If you want to chop it while it's flowering then do so. Apparently hebes are not happy with drastic chopping. I have a very similar one to yours which was very bare apart from about the top third. I cut it back to about 2 ft or so thinking, 'Just survive or die'. It survived and took a long time to come back but it did in the end. In your situation I think I'd cut just below the scraggy bits and see what happens next year.
Thanks you have both confirmed what i want to do thanks i am going to cut to about 2 foot where its lovely and bushy,then after its flowered see how it goes then maybe cut right back later on thanks
One more question...how about the dead branches there are loads that arnt doing anything they have no leaf etc would it be ok to cut these right down?
Yes, cut them right out.
Thanks....taken dead wood out looks better already
Yours sounds like one that I've got. To be on the safe side , push some of the bits you cut off into some pots. I've done this when I've knocked a bit off with the mower by carelessness, and they always take. Very easy to propagate, so after a few years you could replace the old one with a new plant.
i have various hebe's flowering at different times of the year, and most of them are straggly, never sure how hard to cut them back or when, so, i've not done anything, is it too late in the year to chop them back now? or should i leave it till Spring?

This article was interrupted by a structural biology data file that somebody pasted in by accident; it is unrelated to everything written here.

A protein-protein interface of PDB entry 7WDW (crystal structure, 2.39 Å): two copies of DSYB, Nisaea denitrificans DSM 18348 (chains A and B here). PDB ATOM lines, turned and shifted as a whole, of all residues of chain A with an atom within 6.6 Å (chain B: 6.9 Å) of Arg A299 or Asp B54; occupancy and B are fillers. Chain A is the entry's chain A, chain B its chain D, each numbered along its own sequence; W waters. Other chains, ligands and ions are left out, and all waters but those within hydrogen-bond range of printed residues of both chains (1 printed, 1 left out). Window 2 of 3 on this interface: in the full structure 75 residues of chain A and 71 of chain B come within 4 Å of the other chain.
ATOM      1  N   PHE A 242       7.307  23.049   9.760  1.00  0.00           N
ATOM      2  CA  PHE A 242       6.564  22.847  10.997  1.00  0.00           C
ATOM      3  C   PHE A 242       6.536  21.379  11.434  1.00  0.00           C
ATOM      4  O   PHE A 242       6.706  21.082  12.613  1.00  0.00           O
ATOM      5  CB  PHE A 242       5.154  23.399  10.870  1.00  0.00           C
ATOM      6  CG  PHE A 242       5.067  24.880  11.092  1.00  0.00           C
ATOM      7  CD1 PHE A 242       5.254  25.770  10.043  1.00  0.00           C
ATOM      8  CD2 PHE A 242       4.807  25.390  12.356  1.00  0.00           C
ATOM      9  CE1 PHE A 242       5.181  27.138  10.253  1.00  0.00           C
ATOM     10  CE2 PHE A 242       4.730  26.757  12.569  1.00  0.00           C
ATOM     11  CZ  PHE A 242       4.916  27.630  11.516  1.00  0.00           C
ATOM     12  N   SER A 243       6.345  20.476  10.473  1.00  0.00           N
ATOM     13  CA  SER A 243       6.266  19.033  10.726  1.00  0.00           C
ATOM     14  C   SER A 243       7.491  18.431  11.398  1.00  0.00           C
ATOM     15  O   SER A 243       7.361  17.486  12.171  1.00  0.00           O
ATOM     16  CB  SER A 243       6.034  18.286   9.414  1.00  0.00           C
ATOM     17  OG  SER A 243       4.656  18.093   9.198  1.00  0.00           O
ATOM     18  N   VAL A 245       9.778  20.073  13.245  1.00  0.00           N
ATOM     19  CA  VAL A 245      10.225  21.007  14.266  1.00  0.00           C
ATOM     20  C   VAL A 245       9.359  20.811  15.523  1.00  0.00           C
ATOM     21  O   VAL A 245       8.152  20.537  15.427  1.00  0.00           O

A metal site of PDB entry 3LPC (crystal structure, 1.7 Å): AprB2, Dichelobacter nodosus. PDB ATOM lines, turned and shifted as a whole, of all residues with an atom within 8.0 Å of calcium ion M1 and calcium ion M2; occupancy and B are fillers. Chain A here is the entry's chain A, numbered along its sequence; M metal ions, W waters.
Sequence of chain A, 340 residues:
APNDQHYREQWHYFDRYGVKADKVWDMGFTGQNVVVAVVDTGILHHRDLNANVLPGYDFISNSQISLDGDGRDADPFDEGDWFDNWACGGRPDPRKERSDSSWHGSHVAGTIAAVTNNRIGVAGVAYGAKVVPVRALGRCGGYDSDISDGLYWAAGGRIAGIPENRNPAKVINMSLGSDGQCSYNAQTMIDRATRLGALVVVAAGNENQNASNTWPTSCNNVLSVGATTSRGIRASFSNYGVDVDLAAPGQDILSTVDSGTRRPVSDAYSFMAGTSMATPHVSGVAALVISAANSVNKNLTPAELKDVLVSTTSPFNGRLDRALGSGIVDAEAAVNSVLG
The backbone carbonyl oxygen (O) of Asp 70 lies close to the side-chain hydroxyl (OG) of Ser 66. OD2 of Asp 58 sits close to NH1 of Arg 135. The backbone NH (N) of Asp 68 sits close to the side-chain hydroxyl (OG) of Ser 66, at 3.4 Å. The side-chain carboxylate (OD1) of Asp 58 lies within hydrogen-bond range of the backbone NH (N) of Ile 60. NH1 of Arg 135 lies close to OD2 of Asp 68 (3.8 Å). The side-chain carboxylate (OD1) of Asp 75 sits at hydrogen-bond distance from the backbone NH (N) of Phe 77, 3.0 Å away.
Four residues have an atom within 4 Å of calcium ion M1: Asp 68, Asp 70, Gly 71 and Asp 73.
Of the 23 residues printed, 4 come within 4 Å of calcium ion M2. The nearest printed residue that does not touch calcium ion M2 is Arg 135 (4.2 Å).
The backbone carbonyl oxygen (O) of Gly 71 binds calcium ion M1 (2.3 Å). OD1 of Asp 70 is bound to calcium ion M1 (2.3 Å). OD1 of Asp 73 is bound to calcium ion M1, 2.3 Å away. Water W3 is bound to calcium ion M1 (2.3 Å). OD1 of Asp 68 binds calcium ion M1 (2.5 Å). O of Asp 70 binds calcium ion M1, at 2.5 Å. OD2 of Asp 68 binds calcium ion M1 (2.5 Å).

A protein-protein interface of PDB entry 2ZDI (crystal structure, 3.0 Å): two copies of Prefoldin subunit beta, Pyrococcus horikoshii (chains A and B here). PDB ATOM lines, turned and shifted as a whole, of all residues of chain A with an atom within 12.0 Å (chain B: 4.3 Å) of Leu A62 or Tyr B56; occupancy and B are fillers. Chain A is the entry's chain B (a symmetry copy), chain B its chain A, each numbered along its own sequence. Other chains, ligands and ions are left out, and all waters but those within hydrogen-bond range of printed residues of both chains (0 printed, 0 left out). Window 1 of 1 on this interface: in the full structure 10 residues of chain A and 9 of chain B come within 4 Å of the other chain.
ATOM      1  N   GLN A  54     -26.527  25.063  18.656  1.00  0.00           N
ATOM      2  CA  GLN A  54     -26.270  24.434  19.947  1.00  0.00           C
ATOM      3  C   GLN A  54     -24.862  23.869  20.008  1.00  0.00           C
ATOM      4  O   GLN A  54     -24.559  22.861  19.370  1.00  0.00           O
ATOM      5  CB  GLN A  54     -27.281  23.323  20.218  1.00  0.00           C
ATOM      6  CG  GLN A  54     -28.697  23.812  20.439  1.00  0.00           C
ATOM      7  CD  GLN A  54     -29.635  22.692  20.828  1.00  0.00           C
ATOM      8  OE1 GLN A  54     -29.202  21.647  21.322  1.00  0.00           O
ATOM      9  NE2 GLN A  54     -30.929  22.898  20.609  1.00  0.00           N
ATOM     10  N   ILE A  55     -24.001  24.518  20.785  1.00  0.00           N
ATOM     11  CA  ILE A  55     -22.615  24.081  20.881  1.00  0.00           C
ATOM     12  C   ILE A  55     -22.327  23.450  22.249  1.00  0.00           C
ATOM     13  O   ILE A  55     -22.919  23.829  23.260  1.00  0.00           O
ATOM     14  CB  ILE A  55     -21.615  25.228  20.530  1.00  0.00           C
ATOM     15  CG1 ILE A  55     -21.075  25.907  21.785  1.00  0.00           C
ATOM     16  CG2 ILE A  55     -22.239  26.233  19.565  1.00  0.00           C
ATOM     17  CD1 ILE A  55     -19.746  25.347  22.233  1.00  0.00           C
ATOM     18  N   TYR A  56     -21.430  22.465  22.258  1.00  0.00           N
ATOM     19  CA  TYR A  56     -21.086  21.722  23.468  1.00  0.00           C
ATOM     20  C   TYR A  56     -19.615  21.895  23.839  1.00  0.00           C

If cutting back Hebe now only cut back half and take cuttings to be safe they root easily,The other half cut back next year when the half you cut this year has re grown. I knocked a big lump off one this year when I fell over a brick! it has refurnished itself and you would never know that half has gone! (I think I suffered the most) Overwinter the cuttings under cover or start on the window ledge and put out in spring. Does anyone know of a reasonable priced web nursery that sells the Autumn Flowering Cherry? my local nursery is asking £29 which I feel is a bit on the pricey side, after all a plum tree that fruits does not cost half that!
Don't know if I'm too late commenting on this. I live in a flat and have 2 hebes on my balcony. It looks like they've been sun damaged underneath... The top leaves are still green but the underneath looks just like dried brown wood and the leaves are all brown and dry... Is there a way to bring them back to life? I may have forgotten to water them a few times but am watering them again now... Hope someone can help!